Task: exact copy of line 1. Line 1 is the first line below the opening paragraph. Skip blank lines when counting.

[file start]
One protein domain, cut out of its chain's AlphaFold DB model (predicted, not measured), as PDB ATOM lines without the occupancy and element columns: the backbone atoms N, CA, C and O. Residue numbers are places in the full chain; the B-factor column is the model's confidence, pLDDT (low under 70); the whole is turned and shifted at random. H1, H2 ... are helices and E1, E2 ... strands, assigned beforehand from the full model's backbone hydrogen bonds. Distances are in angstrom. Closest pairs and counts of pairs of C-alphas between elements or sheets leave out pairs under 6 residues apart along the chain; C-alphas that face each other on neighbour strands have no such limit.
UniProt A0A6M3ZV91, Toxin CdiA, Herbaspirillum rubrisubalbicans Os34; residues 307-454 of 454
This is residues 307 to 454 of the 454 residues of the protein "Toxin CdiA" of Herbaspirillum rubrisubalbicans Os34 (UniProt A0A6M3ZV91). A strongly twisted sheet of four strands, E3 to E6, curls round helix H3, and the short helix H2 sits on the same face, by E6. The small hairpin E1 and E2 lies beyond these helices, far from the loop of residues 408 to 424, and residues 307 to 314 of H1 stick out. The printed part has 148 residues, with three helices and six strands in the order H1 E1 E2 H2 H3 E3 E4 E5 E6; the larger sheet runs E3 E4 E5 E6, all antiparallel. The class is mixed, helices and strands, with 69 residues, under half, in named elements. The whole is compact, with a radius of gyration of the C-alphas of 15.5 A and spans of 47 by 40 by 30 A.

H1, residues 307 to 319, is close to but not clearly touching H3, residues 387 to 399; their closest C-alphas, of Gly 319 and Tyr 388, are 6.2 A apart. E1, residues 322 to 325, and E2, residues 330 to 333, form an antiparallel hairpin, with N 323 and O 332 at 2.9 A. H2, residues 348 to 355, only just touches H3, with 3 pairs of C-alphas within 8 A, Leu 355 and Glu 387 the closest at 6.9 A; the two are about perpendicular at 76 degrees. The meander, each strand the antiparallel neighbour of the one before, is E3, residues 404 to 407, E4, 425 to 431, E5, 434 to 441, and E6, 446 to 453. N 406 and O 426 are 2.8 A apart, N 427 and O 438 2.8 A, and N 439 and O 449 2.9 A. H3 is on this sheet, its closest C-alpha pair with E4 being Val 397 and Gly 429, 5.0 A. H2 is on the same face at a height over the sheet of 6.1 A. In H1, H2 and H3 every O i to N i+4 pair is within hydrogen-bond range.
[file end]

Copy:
UniProt A0A6M3ZV91, Toxin CdiA, Herbaspirillum rubrisubalbicans Os34; residues 307-454 of 454